Publishing Partner: Cambridge University Press CUP Extra Wiley-Blackwell Publisher Login
amazon logo
More Info


New from Oxford University Press!

ad

Language Planning as a Sociolinguistic Experiment

By: Ernst Jahr

Provides richly detailed insight into the uniqueness of the Norwegian language development. Marks the 200th anniversary of the birth of the Norwegian nation following centuries of Danish rule


New from Cambridge University Press!

ad

Acquiring Phonology: A Cross-Generational Case-Study

By Neil Smith

The study also highlights the constructs of current linguistic theory, arguing for distinctive features and the notion 'onset' and against some of the claims of Optimality Theory and Usage-based accounts.


New from Brill!

ad

Language Production and Interpretation: Linguistics meets Cognition

By Henk Zeevat

The importance of Henk Zeevat's new monograph cannot be overstated. [...] I recommend it to anyone who combines interests in language, logic, and computation [...]. David Beaver, University of Texas at Austin


Academic Paper


Title: 'Remodeling the age variable: Number concord in Brazilian Portuguese'
Author: AnthonyJ.Naro
Email: click here to access email
Institution: 'Universidade Federal do Rio de Janeiro'
Author: Maria Marta PereiraScherre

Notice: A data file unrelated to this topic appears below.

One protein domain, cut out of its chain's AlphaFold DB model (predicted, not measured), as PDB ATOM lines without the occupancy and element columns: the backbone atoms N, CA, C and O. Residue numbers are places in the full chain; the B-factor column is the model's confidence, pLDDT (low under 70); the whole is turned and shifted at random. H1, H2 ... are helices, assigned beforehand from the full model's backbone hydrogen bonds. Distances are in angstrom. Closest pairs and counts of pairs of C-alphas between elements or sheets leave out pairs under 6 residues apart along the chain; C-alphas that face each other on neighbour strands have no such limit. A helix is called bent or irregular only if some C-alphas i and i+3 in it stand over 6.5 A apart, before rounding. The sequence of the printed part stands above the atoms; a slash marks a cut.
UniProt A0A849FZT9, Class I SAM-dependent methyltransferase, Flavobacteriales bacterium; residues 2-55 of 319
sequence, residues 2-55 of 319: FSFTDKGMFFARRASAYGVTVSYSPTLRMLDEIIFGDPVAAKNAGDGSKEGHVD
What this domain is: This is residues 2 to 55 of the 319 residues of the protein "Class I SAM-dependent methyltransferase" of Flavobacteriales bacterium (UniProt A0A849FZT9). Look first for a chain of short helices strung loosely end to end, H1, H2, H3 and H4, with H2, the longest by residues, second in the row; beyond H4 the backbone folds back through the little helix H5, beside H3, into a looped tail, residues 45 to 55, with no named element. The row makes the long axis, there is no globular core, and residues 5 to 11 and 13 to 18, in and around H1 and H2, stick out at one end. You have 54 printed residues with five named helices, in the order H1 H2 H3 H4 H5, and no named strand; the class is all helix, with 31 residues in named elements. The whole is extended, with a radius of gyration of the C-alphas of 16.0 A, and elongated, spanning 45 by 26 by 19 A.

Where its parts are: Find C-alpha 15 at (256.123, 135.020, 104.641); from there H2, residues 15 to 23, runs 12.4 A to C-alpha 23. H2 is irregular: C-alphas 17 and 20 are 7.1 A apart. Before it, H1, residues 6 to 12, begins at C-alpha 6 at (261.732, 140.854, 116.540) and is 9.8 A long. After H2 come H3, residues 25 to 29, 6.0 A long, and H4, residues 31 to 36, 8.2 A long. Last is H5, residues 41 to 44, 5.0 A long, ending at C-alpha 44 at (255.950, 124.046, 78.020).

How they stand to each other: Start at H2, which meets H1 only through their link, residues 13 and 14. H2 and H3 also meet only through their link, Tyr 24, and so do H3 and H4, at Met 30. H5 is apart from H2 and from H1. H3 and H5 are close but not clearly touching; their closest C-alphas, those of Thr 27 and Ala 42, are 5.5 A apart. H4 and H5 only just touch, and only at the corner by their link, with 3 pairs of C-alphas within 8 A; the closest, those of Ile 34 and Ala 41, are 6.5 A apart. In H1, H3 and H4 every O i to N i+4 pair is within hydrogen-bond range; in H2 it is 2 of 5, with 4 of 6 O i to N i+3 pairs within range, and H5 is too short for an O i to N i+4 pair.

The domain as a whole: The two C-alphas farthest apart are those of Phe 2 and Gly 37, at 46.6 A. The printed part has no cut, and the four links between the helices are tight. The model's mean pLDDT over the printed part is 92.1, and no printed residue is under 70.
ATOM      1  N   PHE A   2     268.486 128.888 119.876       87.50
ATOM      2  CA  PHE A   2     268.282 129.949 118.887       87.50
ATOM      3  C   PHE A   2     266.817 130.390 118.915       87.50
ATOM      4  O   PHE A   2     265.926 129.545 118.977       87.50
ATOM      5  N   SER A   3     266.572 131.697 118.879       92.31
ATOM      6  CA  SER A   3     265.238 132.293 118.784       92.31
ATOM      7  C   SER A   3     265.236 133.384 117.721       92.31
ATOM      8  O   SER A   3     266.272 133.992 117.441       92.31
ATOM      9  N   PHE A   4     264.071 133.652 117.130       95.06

Institution: 'Universidade de Brasília'
Linguistic Field: 'Sociolinguistics'
Subject Language: 'Portuguese'
Abstract: We analyze change in variable subject/verb and noun phrase concord in Rio de Janeiro Portuguese using trend samples from 1980 and 1999/2000. Plural marked forms exhibit increased frequency in this period, reversing earlier trends toward loss or stability in a development typical of flows and counterflows in the community. The directionality of most structural and social dimensions does not change, but age patterns shift. Our aim is to investigate how groups of speakers evolve over time. Comparison of same-age groups at different moments does not yield insight and is not conducive to apprehending patterns of evolution because speakers move from one age group to another. We set up age cohorts so as to sample virtually the same universes. Examining age cohorts, we see increased frequency of number concord, although the original pattern of relative usage is preserved. Speakers are on the move, but constrained by social patterns in which they are situated. The pattern is broken precisely by those who were not in it, the unborn in the 1980s, who reverse direction dramatically toward increased usage of concord.

CUP at LINGUIST

This article appears in Language Variation and Change Vol. 25, Issue 1, which you can read on Cambridge's site or on LINGUIST .



Back
Add a new paper
Return to Academic Papers main page
Return to Directory of Linguists main page